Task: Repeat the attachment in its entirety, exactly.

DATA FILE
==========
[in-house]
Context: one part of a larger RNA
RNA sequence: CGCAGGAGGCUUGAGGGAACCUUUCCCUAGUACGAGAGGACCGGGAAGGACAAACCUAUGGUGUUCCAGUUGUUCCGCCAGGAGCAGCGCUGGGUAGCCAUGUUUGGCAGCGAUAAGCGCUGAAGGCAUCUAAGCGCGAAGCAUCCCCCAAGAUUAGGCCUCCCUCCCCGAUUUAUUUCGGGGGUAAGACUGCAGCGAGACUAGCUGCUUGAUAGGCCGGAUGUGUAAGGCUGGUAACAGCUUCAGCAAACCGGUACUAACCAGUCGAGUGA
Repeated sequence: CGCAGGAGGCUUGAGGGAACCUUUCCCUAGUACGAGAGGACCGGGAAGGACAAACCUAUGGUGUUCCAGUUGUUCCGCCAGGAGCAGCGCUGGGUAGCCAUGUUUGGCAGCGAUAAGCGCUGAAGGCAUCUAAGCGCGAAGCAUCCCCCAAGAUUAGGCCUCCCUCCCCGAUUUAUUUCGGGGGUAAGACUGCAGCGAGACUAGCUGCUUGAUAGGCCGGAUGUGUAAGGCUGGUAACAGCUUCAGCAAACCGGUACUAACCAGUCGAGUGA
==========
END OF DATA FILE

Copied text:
[in-house]
Context: one part of a larger RNA
RNA sequence: CGCAGGAGGCUUGAGGGAACCUUUCCCUAGUACGAGAGGACCGGGAAGGACAAACCUAUGGUGUUCCAGUUGUUCCGCCAGGAGCAGCGCUGGGUAGCCAUGUUUGGCAGCGAUAAGCGCUGAAGGCAUCUAAGCGCGAAGCAUCCCCCAAGAUUAGGCCUCCCUCCCCGAUUUAUUUCGGGGGUAAGACUGCAGCGAGACUAGCUGCUUGAUAGGCCGGAUGUGUAAGGCUGGUAACAGCUUCAGCAAACCGGUACUAACCAGUCGAGUGA
Repeated sequence: CGCAGGAGGCUUGAGGGAACCUUUCCCUAGUACGAGAGGACCGGGAAGGACAAACCUAUGGUGUUCCAGUUGUUCCGCCAGGAGCAGCGCUGGGUAGCCAUGUUUGGCAGCGAUAAGCGCUGAAGGCAUCUAAGCGCGAAGCAUCCCCCAAGAUUAGGCCUCCCUCCCCGAUUUAUUUCGGGGGUAAGACUGCAGCGAGACUAGCUGCUUGAUAGGCCGGAUGUGUAAGGCUGGUAACAGCUUCAGCAAACCGGUACUAACCAGUCGAGUGA